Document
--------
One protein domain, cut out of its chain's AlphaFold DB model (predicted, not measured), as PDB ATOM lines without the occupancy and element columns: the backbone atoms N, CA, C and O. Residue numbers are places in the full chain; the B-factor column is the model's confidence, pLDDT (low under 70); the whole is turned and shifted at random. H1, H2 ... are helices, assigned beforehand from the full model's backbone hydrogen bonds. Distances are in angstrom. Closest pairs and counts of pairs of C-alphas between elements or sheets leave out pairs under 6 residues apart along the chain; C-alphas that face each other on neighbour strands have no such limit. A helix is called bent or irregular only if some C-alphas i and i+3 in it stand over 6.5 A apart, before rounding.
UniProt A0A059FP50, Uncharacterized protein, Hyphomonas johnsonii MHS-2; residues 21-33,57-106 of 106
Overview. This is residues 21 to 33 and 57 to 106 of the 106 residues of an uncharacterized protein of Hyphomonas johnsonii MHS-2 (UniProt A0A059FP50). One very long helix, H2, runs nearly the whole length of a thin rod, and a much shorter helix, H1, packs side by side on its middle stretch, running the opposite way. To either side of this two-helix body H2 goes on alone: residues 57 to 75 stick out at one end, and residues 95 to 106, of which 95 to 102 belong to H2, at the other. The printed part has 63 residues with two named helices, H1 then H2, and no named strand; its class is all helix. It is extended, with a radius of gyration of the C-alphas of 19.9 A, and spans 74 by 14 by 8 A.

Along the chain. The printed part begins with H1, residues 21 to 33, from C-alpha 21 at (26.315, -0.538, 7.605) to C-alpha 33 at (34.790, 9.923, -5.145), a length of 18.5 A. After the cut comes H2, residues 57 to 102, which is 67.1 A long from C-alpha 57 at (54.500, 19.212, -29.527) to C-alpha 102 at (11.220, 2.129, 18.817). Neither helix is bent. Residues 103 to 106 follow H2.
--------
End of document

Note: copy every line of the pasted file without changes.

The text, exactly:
One protein domain, cut out of its chain's AlphaFold DB model (predicted, not measured), as PDB ATOM lines without the occupancy and element columns: the backbone atoms N, CA, C and O. Residue numbers are places in the full chain; the B-factor column is the model's confidence, pLDDT (low under 70); the whole is turned and shifted at random. H1, H2 ... are helices, assigned beforehand from the full model's backbone hydrogen bonds. Distances are in angstrom. Closest pairs and counts of pairs of C-alphas between elements or sheets leave out pairs under 6 residues apart along the chain; C-alphas that face each other on neighbour strands have no such limit. A helix is called bent or irregular only if some C-alphas i and i+3 in it stand over 6.5 A apart, before rounding.
UniProt A0A059FP50, Uncharacterized protein, Hyphomonas johnsonii MHS-2; residues 21-33,57-106 of 106
Overview. This is residues 21 to 33 and 57 to 106 of the 106 residues of an uncharacterized protein of Hyphomonas johnsonii MHS-2 (UniProt A0A059FP50). One very long helix, H2, runs nearly the whole length of a thin rod, and a much shorter helix, H1, packs side by side on its middle stretch, running the opposite way. To either side of this two-helix body H2 goes on alone: residues 57 to 75 stick out at one end, and residues 95 to 106, of which 95 to 102 belong to H2, at the other. The printed part has 63 residues with two named helices, H1 then H2, and no named strand; its class is all helix. It is extended, with a radius of gyration of the C-alphas of 19.9 A, and spans 74 by 14 by 8 A.

Along the chain. The printed part begins with H1, residues 21 to 33, from C-alpha 21 at (26.315, -0.538, 7.605) to C-alpha 33 at (34.790, 9.923, -5.145), a length of 18.5 A. After the cut comes H2, residues 57 to 102, which is 67.1 A long from C-alpha 57 at (54.500, 19.212, -29.527) to C-alpha 102 at (11.220, 2.129, 18.817). Neither helix is bent. Residues 103 to 106 follow H2.